After law school, though, I made a decision about money. I didn't want to worry about money anymore. I wanted to pay off my $100K+ school loans as soon as possible. I wanted to get a prestigious name on my resume at the beginning of my career. So I chose to go to a big law firm. It was a tremendously hard decision. My dream was to do human rights law. It was the reason I went to law school, what I focused on, what all my papers and courses were centered around. I question my decision sometimes, but I know it isn't forever, so I am able to be happy for now. I spend less time at home and more time at work, but I feel secure. The hubs can quit his job and go to school for the next two years and we can still be okay financially. We still live frugally, but I don't worry about paying my bills.

It is a trade-off, but for now, I think its worth it.

The irony is, I sometimes feel guilty. Sometimes I feel like an imposter. As if this isn't really my life. Or my job. Or my house. I feel torn between the person I used to be and the person I am now. I see my colleagues with designer purses, nice clothes, new cars, and I can't bring myself to spend that kind of money even though I sometimes want to. I can't help thinking that my parents will cringe if I buy a purse from Coach, even though I've wanted one for years. I still clip coupons because I feel like I should still save more, spend less, live frugally, even though I work here so that I don't have to do exactly that.

So that is how I live my life. On the one hand, I speak Spanish to my parents and the scent of an Argentine asado (barbecue) can bring tears to my eyes, and on the other I am a corporate lawyer at a big law firm living in a nice town, and I love both sides of this life. I wonder if my children will ever feel this conflict or ever worry that perhaps they don't fit in.

Maybe they'll never know that what their mother worries about most is that perhaps she fits in too well.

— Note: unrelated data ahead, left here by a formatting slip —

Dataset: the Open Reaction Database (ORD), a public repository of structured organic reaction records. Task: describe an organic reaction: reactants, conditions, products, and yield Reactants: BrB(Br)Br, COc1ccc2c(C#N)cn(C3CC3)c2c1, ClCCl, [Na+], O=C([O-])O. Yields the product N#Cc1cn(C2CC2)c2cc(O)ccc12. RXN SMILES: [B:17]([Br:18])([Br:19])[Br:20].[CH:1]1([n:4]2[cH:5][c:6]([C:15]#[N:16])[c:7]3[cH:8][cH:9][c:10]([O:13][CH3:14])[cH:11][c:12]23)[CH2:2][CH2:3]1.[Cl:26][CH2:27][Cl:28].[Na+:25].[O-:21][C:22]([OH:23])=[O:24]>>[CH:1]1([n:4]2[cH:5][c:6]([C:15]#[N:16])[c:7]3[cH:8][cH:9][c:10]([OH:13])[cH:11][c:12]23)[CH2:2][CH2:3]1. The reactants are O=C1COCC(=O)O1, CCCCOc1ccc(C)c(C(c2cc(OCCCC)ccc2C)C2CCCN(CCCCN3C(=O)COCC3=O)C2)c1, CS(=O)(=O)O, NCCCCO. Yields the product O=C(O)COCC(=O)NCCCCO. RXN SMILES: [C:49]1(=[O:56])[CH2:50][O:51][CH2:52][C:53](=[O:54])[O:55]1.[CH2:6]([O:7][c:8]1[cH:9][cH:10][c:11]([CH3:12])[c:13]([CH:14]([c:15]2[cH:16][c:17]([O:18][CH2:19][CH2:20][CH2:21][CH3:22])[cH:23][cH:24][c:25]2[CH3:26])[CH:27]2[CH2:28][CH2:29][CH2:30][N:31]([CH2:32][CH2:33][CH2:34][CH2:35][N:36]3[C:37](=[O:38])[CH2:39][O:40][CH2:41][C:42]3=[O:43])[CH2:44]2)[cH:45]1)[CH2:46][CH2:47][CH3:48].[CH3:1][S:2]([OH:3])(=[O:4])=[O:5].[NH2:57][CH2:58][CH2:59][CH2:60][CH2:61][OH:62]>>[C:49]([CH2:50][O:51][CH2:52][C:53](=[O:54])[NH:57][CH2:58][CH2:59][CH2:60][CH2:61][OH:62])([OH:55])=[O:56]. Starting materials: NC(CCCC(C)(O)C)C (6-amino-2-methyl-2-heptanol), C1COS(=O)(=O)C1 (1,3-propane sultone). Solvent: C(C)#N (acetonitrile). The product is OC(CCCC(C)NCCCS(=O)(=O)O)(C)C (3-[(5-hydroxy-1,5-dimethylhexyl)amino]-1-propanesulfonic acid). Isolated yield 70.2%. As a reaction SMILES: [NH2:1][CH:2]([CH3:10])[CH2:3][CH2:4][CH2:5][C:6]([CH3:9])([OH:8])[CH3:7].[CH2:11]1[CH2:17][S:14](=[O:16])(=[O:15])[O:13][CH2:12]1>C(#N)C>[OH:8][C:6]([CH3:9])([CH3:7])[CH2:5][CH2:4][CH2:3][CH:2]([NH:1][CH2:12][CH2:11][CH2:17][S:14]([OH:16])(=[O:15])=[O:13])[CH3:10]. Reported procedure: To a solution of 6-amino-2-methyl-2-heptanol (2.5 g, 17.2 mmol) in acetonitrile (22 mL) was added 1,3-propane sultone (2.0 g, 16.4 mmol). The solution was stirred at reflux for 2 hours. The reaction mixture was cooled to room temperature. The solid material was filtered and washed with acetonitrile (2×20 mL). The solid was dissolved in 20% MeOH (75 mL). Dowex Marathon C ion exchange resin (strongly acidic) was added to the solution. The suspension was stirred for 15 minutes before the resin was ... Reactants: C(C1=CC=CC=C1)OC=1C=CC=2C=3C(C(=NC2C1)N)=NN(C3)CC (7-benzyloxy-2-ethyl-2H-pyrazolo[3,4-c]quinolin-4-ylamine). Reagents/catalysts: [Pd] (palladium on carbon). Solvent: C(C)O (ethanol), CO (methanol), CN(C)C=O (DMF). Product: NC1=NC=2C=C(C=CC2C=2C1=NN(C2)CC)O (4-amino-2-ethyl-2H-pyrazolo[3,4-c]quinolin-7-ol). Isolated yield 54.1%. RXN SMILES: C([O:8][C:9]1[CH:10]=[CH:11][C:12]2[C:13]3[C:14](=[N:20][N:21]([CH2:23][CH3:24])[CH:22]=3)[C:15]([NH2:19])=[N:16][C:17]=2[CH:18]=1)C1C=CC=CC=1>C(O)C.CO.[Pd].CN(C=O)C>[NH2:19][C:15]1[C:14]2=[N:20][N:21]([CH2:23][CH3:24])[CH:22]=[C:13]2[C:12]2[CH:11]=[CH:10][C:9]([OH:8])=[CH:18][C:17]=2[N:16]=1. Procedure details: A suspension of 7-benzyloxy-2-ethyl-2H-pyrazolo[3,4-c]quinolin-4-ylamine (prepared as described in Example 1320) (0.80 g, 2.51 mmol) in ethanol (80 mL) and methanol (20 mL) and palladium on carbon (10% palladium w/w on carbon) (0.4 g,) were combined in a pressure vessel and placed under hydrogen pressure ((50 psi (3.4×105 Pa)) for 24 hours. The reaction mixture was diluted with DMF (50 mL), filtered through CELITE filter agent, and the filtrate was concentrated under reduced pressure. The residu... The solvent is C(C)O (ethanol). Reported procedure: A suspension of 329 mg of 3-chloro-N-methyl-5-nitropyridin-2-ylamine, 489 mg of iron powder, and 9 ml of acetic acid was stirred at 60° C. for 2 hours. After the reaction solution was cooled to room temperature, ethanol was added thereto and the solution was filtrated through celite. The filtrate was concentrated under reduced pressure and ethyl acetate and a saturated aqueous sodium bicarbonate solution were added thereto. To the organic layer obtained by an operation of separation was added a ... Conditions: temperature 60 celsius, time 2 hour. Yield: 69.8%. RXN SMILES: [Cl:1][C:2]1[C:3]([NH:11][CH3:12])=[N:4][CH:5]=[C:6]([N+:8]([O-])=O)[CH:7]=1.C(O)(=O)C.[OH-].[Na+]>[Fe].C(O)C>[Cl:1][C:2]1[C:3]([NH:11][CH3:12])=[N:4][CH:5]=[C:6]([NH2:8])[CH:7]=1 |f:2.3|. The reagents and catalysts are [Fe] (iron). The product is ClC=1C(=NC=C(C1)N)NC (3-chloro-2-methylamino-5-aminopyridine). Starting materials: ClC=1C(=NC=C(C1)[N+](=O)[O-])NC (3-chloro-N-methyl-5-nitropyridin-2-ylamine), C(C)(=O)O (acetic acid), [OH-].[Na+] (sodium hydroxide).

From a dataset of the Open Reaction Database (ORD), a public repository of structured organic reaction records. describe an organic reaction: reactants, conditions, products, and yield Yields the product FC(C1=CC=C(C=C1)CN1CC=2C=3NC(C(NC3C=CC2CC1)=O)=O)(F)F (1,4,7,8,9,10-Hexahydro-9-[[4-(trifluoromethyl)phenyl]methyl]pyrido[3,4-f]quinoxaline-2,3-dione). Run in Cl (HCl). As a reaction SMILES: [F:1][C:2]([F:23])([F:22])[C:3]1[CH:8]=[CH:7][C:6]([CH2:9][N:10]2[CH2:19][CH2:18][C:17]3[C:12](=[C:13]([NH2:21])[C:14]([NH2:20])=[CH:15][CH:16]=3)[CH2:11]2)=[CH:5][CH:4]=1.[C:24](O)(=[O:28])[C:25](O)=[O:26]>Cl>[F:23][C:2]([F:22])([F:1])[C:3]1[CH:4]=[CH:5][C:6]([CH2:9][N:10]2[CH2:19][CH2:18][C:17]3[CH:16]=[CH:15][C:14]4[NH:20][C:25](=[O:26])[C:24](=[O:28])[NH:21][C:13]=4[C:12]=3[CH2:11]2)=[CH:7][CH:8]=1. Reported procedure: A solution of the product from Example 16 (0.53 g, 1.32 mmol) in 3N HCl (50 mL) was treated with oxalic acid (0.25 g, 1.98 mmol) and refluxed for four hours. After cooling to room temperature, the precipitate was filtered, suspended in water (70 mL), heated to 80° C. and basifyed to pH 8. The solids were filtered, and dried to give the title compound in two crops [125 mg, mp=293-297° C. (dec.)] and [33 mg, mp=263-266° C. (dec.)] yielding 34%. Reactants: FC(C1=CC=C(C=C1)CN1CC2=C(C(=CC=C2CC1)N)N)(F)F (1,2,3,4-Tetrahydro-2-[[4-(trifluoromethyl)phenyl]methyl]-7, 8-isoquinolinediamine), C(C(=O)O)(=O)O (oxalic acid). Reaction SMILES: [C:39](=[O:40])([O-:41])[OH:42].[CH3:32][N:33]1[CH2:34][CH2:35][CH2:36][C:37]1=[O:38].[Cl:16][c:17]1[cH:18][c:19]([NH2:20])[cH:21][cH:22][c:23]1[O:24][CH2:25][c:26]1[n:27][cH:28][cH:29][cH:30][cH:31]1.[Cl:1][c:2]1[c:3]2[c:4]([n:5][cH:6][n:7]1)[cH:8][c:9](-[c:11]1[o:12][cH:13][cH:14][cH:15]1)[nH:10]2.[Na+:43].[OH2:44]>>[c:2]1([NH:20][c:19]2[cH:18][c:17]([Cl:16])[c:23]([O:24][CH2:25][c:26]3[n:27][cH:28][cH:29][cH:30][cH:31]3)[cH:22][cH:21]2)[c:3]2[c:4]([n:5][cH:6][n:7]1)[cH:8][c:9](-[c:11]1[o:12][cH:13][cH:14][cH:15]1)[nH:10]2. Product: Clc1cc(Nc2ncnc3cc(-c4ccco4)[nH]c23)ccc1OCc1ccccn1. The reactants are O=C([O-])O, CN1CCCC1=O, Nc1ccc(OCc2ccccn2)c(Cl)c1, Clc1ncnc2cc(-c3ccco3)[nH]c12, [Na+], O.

Chris said...

Excellent and thought provoking post.

It seems to me that both you and your husband get that money doesn't buy you happiness. I think that there are a lot of people who define themselves by their stuff.

Your children will never view money the way that you do; it just won't be their experience. They'll take for granted the things and experiences that money can buy them.

I don't clip coupons, buy clothes at walmart, or shop at thrift stores, though my hyusband would probably like it if I did ;-). But I also don't buy really expensive status symbols either, like a coach bag, as much as I like want one too, simply because it seems excessive. Although buying my 2 yr old daughter a $98 pair of French shoes doesn't seem excessive. I know, no logic.

We don't get to travel,as much as I would like to, the logistics of it with seven children is too much. But it was a concious decision to have a large family. AS an only child, I had all the stuff but really missed not having siblings.

Is this comment long enough yet, eghads I can ramble.

SpookyRach said...

I understand your reasoning for the decisions you made. I would have done much the same. I also hope you will go back to your dream of human rights law someday soon - it will be a great example to your children.

Enjoying your blog...